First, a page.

Feeds

UAE to cut off BlackBerry users

Best before 11 October

Security for virtualized datacentres

The United Arab Emirates will impose a ban on the email service on RIM's BlackBerry devices from October 1st this year because it's just too secure to be allowed to exist.

BlackBerry-fumblers will however still be able to make phone calls, use SMS and MMS and browse the web freely.

The ban was announced yesterday, and comes into place on 11 October. The UAE's Telecommunication Regularity Authority made the announcement, which was followed by suspiciously similar statements (reproduced by Gulf News) from the two operators in the region who offer BlackBerry services – Etisalat and du.

The operators say they will be developing comparative services to suit the local market – presumably using servers hosted in a country where the UAE's security services have more influence, such as the UAE.

All countries intercept digital communications, with greater or lesser judicial oversight depending on the region. When a government has legitimate security concerns it's hard to argue that the right to privacy overrides them. Some argue that terrorists will simply move to better encryption systems and only the innocent will suffer, but that credits the terrorists with smarts they don't always possess.

It's much easier to buy standard kit such as a BlackBerry. RIM's servers are in Canada, and email communication between BlackBerry devices in the UAE and Canada is encrypted beyond the means of most law enforcement to crack. Other governments may be able to push RIM into revealing communications, but the UAE has obviously failed to achieve that.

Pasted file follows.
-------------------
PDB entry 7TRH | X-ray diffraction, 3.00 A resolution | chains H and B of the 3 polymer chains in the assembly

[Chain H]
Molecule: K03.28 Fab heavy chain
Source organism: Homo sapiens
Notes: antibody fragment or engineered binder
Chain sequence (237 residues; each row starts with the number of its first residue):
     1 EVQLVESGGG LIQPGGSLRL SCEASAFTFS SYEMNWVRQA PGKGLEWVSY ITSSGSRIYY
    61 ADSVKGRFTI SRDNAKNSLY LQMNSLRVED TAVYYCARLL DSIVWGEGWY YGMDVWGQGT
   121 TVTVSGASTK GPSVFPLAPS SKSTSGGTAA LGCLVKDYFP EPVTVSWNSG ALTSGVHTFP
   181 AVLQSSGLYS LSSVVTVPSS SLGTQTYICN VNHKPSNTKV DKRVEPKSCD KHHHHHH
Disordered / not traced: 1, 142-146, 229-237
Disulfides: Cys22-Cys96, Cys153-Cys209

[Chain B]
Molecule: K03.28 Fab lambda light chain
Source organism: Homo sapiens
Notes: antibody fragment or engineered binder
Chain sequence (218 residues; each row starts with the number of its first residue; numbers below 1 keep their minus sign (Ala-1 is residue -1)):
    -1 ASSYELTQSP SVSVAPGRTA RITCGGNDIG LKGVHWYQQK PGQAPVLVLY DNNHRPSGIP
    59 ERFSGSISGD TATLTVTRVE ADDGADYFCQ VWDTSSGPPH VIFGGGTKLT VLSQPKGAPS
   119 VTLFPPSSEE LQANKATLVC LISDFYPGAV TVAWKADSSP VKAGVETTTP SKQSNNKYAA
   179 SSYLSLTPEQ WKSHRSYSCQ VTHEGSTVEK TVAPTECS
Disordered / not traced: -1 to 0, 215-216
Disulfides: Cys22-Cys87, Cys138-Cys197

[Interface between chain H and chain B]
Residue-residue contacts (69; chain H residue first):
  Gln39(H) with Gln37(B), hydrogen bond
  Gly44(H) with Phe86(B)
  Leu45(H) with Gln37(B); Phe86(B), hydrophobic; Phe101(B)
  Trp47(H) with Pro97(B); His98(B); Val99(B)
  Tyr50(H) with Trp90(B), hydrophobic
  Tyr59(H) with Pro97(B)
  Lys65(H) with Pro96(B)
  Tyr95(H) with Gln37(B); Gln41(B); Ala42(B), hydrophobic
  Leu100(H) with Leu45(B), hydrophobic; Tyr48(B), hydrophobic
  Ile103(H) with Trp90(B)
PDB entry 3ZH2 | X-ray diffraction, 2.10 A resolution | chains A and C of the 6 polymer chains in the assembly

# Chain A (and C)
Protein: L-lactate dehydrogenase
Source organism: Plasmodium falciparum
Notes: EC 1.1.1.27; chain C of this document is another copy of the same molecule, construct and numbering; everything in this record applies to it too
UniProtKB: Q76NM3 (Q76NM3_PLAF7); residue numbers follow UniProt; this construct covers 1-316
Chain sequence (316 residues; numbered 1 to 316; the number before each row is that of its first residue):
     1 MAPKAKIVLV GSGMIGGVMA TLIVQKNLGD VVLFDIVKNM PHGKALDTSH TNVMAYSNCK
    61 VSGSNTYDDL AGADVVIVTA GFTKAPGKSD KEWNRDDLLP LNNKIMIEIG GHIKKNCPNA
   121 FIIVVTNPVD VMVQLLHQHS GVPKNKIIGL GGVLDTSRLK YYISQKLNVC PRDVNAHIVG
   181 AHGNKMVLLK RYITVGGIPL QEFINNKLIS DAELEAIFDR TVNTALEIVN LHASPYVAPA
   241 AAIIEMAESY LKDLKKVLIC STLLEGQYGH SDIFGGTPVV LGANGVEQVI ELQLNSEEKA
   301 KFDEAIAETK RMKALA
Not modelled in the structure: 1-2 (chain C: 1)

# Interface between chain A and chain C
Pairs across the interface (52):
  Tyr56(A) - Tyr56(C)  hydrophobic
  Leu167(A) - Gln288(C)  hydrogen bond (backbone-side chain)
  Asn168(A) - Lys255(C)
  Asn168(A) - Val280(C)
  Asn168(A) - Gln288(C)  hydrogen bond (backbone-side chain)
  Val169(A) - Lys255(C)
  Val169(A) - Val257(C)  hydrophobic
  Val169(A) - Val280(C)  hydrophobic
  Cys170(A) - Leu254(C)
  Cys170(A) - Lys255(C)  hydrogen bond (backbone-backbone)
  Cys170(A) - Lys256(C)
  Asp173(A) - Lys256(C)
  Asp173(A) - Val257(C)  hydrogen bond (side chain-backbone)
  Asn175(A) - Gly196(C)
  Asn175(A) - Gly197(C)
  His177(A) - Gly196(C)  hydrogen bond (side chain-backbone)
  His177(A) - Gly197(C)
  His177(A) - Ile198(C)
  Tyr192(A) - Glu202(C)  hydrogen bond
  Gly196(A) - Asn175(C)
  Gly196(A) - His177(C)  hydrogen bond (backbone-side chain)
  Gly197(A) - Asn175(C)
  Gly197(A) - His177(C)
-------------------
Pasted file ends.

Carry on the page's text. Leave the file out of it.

The ban was mooted last week, and looked at the time like a clumsy attempt to push RIM into some sort of deal. But it seems the threat wasn't empty, so if RIM wants to go on doing business in the UEA then it will have to capitulate to the demands of local security services. But who's going to trust a BlackBerry if it does? ®

Intelligent flash storage arrays

More from The Register

next story
Of COURSE Stephen Elop's to blame for Nokia woes, says author
'Google did have some unique propositions for Nokia'
FCC, Google cast eye over millimetre wireless
The smaller the wave, the bigger 5G's chances of success
It's even GRIMMER up North after MEGA SKY BROADBAND OUTAGE
By 'eck! Eccles cake production thrown into jeopardy
Mobile coverage on trains really is pants
You thought it was just *insert your provider here*, but now we have numbers
Don't mess with Texas ('cos it's getting Google Fiber and you're not)
A bit late, but company says 1Gbps Austin network almost ready to compete with AT&T
prev story

Whitepapers

Forging a new future with identity relationship management
Learn about ForgeRock's next generation IRM platform and how it is designed to empower CEOS's and enterprises to engage with consumers.
Why and how to choose the right cloud vendor
The benefits of cloud-based storage in your processes. Eliminate onsite, disk-based backup and archiving in favor of cloud-based data protection.
Three 1TB solid state scorchers up for grabs
Big SSDs can be expensive but think big and think free because you could be the lucky winner of one of three 1TB Samsung SSD 840 EVO drives that we’re giving away worth over £300 apiece.
Reg Reader Research: SaaS based Email and Office Productivity Tools
Read this Reg reader report which provides advice and guidance for SMBs towards the use of SaaS based email and Office productivity tools.
Security for virtualized datacentres
Legacy security solutions are inefficient due to the architectural differences between physical and virtual environments.